What NOT to do for Disaster Relief

If we have been paying attention to the news, there seems to be a natural disaster every week, Florida, Guatemala, Indonesia, etc. If you are like me and you have a heartbeat, you want to help, you want to reach out and do something. It is amazing how these types of situations remove all barriers in our lives. We no longer care about people’s political views, cultural views or religious views. We actually see everyone as human beings who are in need who are created in the image of God. If we carry that perspective forward, we can do incredible work in helping people after disasters. My friend and co-author DJ offered some great insight into what to do for disaster relief (DJ’s blog) Let me line out somethings we should NOT do.

  1. Don’t go rogue. We are very capable people and we can easily do things on our own. But when it comes to disaster relief, don’t do it alone. Partner with a local church, NGO, or organization that is already on the ground doing good work. If your church is part of a denomination, contact your denominational leaders and find out what churches or missionaries you can partner within the disaster area.
  2. Don’t give clothes, shoes, teddy bears, medicine, animal supplies, blankets, unless your on the ground partner says they need them. Ask them for specific needs. When they give specifics, don’t go above and beyond those. Stay within their needs. When it comes to disasters, they say there are two waves of the disaster, the actual disaster and the wave of stuff these effective areas receive after that they have to sort through.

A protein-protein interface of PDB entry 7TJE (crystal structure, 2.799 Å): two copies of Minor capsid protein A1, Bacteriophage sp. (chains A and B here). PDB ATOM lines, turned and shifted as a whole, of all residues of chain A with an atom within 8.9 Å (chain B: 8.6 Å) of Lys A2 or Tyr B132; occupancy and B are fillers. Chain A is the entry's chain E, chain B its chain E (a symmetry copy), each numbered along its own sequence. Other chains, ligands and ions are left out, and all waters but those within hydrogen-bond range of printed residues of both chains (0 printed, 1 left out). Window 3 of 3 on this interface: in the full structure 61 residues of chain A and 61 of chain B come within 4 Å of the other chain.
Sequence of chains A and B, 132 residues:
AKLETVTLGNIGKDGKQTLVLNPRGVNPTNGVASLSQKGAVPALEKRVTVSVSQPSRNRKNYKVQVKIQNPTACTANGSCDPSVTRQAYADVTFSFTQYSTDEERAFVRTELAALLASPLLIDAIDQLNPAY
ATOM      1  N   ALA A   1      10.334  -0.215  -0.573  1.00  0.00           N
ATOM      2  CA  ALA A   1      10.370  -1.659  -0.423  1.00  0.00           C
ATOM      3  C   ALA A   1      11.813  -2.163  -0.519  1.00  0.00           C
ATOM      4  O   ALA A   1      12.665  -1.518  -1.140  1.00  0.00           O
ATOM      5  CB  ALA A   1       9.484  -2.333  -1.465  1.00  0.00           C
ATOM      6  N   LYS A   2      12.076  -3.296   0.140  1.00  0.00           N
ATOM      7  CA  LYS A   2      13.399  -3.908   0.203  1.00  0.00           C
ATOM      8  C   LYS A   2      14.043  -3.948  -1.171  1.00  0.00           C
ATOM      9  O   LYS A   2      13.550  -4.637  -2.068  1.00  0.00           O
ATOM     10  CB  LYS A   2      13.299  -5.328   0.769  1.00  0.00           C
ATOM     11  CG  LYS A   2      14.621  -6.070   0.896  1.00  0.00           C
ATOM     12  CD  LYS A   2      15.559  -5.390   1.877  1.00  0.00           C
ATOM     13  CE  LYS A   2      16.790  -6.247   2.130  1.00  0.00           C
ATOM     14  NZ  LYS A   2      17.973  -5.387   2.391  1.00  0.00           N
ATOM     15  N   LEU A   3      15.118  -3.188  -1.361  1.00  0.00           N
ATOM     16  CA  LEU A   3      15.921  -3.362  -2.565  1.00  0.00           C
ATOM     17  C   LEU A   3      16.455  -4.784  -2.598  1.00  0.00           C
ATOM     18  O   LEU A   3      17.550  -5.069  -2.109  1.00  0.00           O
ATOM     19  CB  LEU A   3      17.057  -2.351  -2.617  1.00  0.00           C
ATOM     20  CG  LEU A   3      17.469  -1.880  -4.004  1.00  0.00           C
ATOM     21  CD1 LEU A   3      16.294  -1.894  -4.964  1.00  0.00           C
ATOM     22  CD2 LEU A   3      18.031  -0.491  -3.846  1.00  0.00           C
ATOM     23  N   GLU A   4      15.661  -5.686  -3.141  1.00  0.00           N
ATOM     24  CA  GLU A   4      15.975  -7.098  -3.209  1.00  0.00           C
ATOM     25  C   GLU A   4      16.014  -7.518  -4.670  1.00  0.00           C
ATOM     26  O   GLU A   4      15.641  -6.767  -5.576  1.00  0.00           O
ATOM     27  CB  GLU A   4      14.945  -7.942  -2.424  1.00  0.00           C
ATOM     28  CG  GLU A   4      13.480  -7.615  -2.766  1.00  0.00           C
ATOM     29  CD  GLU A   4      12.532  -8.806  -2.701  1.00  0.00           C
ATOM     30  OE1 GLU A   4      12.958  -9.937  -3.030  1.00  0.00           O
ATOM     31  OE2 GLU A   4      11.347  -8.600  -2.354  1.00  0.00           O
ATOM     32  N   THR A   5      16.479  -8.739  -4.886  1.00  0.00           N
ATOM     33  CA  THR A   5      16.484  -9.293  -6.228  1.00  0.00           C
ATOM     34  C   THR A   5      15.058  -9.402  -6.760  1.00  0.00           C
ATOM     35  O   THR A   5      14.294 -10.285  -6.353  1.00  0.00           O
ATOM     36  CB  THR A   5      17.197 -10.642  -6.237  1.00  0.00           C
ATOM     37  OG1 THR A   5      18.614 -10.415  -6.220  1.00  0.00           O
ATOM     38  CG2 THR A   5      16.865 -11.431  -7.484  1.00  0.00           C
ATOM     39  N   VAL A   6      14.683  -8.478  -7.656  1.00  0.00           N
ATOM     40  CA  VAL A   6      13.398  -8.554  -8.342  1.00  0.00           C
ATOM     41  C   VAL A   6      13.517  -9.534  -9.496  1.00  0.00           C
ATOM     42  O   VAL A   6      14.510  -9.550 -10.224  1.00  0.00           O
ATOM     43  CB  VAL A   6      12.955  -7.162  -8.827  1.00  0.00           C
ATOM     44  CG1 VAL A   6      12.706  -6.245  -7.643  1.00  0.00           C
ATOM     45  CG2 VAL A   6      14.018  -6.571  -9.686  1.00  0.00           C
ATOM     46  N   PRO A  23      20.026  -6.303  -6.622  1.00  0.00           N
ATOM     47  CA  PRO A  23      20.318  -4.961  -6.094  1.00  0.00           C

3. Don’t give your leftovers. One of the most frustrating things is when we see a need and we go through our closets and find “gently used” clothes, shoes, and other items and ship them off to those in need. This mindset is, “well it’s better than what they have now.” This statement might be true, but is it the best we can give them? 
  4. Don’t go to the affected area unless God calls you. This can be hard for many of us. We want to be close to the action. We want to be where people are hurting to offer our help. I would encourage you to find a local disaster relief organization, Red Cross, etc. Volunteer and get trained there so when the next disaster happens in your area, you will be ready to go. They may even call you in for disaster relief in other parts of the country. 
  5. Don’t take a short-term mission trip to the devastated area alone. See #1. Find a good, responsible ministry or organization that is already on the ground, who knows the needs that can move you to the right neighborhood and community to best help. If you started helping a church community in the relief time, join them in the recovery/development time. Don’t be a one and done. Remember good reciprocal short-term mission trips is committed to long-term relationships.

It is good and right for us to want to help, to serve, to love others. This is how God has created us. Yet in our overzealousness and deep desire to want to help, we can do more damage to these communities if we are not responsible. Go, serve, love, and do it with excellence.

Photo Credit: Eric Thayer for the New York Times


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